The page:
Autocomplete forms in Rails 2.3.3

Posted by Brian in Howto, Rails (August 28th, 2009)

When Rails 2 was released, the core team dropped some of the Javascript Ajax helpers like in-place editing and autocompleting, and released them as plugins. However, if you’ve ever tried to use them with a modern Rails application, you may have encountered problems with routing and authenticity tokens. In this brief post, I’ll walk you through a trivial example that shows how to make Autocomplete work, using the advantages that Rails 2.3 has, including format responses.

First, let’s get a basic Rails app running with a Projects table with a single field, the project’s name :

 rails autocomplete
 cd autocomplete
 ruby script/generate model project name:string
 ruby script/generate resource projects
 rake db:migrate

Next, let’s load some test data.

 ruby script/runner "
 ['The Ninja project', 'The Top Secret project', 'World Domination'].each do |p|
    Project.create(:name => p)
 end
 "

Grab the autocomplete plugin from Rails’ Github repository and install it as a plugin:

 ruby script/plugin install git://github.com/rails/auto_complete.git

Our basic app is installed, but we need to implement a controller action to display projects.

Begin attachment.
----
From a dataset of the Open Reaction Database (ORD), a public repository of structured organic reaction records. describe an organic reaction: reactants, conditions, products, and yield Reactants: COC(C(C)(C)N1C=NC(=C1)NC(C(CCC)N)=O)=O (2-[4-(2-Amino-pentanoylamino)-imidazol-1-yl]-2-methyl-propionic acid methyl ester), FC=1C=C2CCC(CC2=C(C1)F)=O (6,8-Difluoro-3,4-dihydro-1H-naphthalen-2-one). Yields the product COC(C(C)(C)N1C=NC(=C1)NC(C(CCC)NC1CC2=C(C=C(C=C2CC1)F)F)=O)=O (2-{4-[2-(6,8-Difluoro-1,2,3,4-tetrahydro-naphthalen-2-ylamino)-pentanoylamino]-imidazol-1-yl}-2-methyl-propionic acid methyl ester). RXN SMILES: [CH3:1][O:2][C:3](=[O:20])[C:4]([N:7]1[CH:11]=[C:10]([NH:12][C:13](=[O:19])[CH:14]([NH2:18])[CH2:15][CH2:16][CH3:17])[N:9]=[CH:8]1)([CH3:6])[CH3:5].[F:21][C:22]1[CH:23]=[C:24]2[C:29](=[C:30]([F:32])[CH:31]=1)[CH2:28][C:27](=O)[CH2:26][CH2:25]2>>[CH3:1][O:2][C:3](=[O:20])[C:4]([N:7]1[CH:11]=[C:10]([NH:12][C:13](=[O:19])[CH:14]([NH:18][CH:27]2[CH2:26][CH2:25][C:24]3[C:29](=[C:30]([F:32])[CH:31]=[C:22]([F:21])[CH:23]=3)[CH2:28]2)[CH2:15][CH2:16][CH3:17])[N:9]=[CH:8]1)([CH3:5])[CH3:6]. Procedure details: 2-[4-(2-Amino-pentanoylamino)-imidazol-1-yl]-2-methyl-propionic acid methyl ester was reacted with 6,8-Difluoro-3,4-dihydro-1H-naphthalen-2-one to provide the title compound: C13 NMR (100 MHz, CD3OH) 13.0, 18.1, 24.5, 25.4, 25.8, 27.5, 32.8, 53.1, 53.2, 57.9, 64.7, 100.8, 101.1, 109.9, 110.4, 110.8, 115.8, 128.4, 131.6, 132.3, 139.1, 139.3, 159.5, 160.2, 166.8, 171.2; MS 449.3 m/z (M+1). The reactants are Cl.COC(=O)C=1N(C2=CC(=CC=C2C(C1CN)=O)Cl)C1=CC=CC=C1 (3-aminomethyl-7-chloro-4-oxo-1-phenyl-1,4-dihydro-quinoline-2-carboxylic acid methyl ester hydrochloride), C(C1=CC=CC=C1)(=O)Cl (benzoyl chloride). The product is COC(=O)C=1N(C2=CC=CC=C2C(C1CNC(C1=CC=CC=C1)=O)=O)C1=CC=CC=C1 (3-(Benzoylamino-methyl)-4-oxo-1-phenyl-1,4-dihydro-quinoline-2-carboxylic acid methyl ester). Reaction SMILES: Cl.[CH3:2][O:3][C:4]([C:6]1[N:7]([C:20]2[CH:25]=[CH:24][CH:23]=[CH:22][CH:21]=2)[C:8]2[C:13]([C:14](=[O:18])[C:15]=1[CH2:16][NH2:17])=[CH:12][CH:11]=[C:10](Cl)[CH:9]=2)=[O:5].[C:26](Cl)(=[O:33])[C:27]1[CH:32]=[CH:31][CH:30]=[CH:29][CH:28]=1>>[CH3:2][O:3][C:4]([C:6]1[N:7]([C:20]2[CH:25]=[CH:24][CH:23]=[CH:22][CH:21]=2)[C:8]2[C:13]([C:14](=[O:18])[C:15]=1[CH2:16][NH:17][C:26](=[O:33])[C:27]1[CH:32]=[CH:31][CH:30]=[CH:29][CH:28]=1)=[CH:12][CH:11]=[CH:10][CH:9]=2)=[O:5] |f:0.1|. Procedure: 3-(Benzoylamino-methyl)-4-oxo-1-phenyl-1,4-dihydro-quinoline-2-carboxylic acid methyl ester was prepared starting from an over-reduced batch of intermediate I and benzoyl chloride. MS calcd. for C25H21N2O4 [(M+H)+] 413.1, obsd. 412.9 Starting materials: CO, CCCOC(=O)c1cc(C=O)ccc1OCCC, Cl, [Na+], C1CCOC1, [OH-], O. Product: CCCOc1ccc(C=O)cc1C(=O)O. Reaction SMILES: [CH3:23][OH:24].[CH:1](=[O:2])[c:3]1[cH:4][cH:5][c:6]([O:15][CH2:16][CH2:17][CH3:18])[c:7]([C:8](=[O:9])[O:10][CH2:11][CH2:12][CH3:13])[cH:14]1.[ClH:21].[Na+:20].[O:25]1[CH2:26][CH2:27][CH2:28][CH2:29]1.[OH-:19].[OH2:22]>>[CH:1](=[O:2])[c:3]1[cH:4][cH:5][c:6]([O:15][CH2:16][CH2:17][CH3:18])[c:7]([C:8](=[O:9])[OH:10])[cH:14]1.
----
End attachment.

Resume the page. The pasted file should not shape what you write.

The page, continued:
Open app/controllers/projects_controller.rb and add this method:

  def index
    @projects = Project.all :limit => 10
    respond_to do |format|
      format.html
    end
  end

When the user requests HTML, we’ll show the last 10 projects created. Good enough for now. Let’s implement the layout and the view.

Open app/views/layouts/application.html.erb and build a very simple layout:


  
    Autocomplete
    <% =javascript_include_tag :defaults %>
  
  
  
    <%= yield %>
  


This very basic layout loads the default Javascript fiels for Rails and yields the template.

Now open app/views/projects/index.html and add this code:


<% if @projects.any? %>
    <%=render @projects %>
<% else %>

There are no projects to show.

<% end %>